Kya deLongchamps talks to the people in the know about robot mowers and crunches the numbers.
The appeal of an automatic lawnmower is obvious — little or no time spent on the tedium, tramp and shove of the job. Still, with price tags for outsider-brands starting at €500, are they really a cut above?
Most robot handlers are messianic in praise, some building mini-me robot houses for their back saving buddy (trust me — look on Youtube). So, we’ve asked the experts to present their argument for taking on a grass-nibbling valet.
Niall Kelleher, sales representative at Atkins Garden World in Cork, stocks Husqvarna, a pioneering brand in the industry. “We are seeing a groundswell of interest. It seems to start with word of mouth — someone in the neighbourhood has one, and the results on the lawn are noticed.
“It’s worth keeping in mind that the regularity of the cut is what makes for a fabulous, manageable lawn. With no emissions they are also earth-friendly little machines.”
But — and it’s a big but — do the results compare to the earthly velvet produced by a traditional cylinder?
Tadhg Casey is sales manager at the family firm of Dermot Casey in Mallow. The firm stock Stihl Viking and the Robomow line of machines. “Absolutely,” he responds without hesitation “they are favoured by several of our customers who compete in gardening awards. Not only does the mower leave them free to do projects they prefer, but by cutting the grass daily, the machine ‘trains’ it down, and makes for a rich attractive sward.”
Sizing & features:
Niall explains that the right battery power is crucial.
“I would always advise someone to go up in the range of the machine for the acreage to save on the life of the battery.”
Robot mowers can cope with travel through multiple zones, mapped out in your garden, and top quality models will even allow you to lift up the machine and set them in a ‘separated’ or temporary zone that needs occasional attention. Consider recharging times for the mower you’re considering, if it won’t cut the area in one charge.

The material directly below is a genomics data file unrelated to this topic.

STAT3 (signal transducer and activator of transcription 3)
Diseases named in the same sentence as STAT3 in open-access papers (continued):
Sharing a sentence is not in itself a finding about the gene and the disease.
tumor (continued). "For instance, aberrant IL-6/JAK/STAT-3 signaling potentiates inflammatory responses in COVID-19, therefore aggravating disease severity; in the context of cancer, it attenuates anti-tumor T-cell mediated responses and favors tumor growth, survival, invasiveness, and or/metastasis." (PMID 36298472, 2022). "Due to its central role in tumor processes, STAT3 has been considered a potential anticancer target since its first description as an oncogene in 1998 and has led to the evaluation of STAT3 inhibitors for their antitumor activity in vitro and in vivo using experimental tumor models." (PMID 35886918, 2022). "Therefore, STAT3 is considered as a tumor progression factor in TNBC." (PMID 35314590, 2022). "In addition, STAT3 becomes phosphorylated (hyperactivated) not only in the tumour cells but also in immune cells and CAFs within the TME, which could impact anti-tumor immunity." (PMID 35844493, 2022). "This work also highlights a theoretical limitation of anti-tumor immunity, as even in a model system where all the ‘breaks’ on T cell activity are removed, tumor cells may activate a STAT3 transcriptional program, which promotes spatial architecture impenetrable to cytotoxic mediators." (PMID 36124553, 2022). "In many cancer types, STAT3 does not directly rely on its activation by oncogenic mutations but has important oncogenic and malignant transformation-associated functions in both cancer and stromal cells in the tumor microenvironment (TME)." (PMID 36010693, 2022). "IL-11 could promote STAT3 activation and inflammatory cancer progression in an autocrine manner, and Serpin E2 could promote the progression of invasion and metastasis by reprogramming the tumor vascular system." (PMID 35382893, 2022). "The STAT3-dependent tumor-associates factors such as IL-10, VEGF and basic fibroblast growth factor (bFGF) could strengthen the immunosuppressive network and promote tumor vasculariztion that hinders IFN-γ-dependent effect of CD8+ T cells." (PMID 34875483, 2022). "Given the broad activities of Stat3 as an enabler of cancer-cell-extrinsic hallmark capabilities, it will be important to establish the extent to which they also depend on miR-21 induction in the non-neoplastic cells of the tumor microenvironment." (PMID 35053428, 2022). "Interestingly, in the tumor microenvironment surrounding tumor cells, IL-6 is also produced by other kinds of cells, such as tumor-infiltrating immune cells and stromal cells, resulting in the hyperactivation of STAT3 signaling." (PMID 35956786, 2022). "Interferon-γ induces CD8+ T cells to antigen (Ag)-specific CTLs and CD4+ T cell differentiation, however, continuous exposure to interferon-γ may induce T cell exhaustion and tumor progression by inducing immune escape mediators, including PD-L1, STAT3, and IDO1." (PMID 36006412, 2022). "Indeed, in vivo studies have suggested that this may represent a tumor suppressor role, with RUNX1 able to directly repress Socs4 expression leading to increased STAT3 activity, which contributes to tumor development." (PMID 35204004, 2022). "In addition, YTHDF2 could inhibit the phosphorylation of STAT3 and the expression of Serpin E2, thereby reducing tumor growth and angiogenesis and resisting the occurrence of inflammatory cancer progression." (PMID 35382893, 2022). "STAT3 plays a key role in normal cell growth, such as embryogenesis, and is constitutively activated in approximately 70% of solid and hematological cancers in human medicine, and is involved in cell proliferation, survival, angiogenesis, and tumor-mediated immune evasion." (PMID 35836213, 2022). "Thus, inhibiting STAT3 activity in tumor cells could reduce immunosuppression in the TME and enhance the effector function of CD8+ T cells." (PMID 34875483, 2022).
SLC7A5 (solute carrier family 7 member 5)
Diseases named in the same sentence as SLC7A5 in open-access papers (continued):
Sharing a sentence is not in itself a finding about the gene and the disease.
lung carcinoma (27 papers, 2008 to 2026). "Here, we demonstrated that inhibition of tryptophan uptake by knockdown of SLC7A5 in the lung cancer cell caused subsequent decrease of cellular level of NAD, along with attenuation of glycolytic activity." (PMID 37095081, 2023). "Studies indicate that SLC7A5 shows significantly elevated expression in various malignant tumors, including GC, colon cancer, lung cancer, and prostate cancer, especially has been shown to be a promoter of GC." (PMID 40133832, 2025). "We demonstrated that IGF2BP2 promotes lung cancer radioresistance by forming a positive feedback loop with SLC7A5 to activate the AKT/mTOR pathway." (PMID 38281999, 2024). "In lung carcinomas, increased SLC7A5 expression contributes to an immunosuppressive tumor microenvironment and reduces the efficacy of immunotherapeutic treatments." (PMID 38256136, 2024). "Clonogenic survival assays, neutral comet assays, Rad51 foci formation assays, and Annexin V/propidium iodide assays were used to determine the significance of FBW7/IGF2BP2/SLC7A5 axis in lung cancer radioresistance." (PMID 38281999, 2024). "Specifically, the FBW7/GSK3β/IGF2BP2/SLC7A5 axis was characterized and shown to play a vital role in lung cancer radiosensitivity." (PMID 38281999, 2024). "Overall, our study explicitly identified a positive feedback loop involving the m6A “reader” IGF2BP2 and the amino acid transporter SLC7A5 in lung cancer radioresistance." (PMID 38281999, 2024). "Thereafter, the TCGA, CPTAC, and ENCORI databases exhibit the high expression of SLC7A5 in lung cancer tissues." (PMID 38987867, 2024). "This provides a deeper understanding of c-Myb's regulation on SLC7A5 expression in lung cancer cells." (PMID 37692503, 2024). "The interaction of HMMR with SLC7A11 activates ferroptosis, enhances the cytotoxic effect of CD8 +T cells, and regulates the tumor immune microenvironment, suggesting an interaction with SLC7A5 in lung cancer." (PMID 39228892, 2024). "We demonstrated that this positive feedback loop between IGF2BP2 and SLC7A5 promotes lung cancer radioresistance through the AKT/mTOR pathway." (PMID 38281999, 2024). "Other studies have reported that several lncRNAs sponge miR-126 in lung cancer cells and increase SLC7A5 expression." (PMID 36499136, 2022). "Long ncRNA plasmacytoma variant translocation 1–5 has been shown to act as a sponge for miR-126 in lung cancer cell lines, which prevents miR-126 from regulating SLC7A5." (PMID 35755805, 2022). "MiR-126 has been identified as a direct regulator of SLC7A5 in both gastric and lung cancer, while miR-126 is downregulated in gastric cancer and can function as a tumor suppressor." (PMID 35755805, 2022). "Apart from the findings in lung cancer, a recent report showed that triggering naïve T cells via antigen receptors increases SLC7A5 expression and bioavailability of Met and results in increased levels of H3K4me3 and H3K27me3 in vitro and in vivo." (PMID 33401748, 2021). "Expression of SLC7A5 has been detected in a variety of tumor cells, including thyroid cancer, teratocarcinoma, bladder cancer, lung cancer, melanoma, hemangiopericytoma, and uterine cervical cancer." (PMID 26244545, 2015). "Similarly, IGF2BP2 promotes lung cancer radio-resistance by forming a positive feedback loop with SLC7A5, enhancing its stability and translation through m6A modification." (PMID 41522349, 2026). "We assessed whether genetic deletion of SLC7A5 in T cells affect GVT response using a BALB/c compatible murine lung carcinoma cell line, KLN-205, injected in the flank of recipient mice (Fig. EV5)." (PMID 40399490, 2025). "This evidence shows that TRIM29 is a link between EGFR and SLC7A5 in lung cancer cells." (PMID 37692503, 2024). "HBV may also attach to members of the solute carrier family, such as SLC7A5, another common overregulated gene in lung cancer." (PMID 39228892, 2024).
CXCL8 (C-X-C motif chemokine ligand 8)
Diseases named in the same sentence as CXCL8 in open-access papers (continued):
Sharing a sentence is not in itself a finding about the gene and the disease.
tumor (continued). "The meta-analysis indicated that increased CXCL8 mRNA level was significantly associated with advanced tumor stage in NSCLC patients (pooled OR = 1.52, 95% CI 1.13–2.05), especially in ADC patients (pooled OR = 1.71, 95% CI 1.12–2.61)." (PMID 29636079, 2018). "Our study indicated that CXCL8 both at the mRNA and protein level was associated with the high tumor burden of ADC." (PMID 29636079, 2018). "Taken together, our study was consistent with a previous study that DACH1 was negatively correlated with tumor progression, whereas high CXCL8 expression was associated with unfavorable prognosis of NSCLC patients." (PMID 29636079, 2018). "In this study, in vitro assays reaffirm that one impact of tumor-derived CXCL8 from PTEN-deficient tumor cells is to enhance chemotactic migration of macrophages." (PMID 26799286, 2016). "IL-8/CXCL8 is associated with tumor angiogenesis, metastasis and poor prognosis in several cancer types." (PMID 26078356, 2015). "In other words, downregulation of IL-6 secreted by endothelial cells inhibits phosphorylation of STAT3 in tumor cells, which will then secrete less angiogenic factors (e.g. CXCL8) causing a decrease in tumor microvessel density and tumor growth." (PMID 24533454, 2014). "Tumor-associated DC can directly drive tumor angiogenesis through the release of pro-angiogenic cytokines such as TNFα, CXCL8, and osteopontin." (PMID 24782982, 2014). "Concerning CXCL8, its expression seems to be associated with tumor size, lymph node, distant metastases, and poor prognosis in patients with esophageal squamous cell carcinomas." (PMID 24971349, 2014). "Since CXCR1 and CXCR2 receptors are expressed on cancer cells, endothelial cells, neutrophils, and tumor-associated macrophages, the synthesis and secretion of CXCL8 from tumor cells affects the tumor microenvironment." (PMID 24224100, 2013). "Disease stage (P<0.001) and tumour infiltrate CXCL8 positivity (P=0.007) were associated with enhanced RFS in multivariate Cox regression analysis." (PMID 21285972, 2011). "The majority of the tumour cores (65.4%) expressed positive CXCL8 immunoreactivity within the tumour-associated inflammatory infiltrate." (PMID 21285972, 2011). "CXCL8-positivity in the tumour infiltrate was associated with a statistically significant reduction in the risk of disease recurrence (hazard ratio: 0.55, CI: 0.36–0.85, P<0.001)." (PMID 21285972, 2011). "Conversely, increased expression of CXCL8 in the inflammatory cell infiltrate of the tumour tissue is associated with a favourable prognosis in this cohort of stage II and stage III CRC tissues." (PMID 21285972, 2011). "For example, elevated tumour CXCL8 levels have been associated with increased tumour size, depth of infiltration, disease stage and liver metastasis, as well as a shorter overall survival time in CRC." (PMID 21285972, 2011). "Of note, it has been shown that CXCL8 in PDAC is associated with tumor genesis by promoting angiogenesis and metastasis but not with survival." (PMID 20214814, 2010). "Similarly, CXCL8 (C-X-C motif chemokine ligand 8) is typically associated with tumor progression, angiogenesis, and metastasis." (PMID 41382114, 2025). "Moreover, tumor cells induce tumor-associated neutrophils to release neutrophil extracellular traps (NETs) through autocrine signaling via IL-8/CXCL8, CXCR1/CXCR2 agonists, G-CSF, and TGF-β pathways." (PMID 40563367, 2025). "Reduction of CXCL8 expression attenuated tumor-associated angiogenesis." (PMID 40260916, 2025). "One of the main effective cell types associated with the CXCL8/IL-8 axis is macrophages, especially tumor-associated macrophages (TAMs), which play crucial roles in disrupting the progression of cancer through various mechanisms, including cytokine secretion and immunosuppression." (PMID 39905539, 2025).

“I really like the Turbo Mow feature on the Robomows,” says Tadhg Casey. “if the grass is thick and neglected, this feature takes the power of the 2, 200w batteries and muscles through.
“This means you don’t have to borrow a push mower for that first difficult cut.” Rains sensors are an important feature too, as, given the occurrence of lashing rain in this country, the mower may think again before beetling out. “Viking Stihl offer Dynamic Programming, says Tadhg, “which reschedules the cut automatically if the weather changes.” And to be fair, most mower manufacturer make blades that can be raised for one-off long cuts at the start of the season.
Do we need to suit our landscaping to the mower or choose a machine to deal with lumps, bumps, inclines, twists and turns. “It’s a little bit of both,” says Niall Kelleher, “homeowners are planning ahead, including rounded edges to their borders for example, and there’s no doubt that in larger, complex gardens, there will be areas that will still require strimming.
“A quality mower will deal with a 36-45 degree climb, but in wet weather, there can be some slippage if the power of the machine is not up to the job.”